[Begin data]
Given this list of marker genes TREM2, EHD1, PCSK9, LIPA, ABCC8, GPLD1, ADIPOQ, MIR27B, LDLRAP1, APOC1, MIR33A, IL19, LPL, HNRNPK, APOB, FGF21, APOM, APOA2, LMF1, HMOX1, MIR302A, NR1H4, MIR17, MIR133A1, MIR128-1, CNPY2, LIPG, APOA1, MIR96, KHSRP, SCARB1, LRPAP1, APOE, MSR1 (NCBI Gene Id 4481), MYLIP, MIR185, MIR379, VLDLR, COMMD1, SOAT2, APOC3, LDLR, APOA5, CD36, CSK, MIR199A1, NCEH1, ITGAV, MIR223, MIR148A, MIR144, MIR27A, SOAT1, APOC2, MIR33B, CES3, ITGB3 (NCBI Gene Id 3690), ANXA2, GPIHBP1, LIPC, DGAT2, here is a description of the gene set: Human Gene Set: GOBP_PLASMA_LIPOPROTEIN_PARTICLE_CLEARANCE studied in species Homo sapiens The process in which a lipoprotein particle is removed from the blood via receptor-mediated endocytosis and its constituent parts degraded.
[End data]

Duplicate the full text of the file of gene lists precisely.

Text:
Given this list of marker genes TREM2, EHD1, PCSK9, LIPA, ABCC8, GPLD1, ADIPOQ, MIR27B, LDLRAP1, APOC1, MIR33A, IL19, LPL, HNRNPK, APOB, FGF21, APOM, APOA2, LMF1, HMOX1, MIR302A, NR1H4, MIR17, MIR133A1, MIR128-1, CNPY2, LIPG, APOA1, MIR96, KHSRP, SCARB1, LRPAP1, APOE, MSR1 (NCBI Gene Id 4481), MYLIP, MIR185, MIR379, VLDLR, COMMD1, SOAT2, APOC3, LDLR, APOA5, CD36, CSK, MIR199A1, NCEH1, ITGAV, MIR223, MIR148A, MIR144, MIR27A, SOAT1, APOC2, MIR33B, CES3, ITGB3 (NCBI Gene Id 3690), ANXA2, GPIHBP1, LIPC, DGAT2, here is a description of the gene set: Human Gene Set: GOBP_PLASMA_LIPOPROTEIN_PARTICLE_CLEARANCE studied in species Homo sapiens The process in which a lipoprotein particle is removed from the blood via receptor-mediated endocytosis and its constituent parts degraded.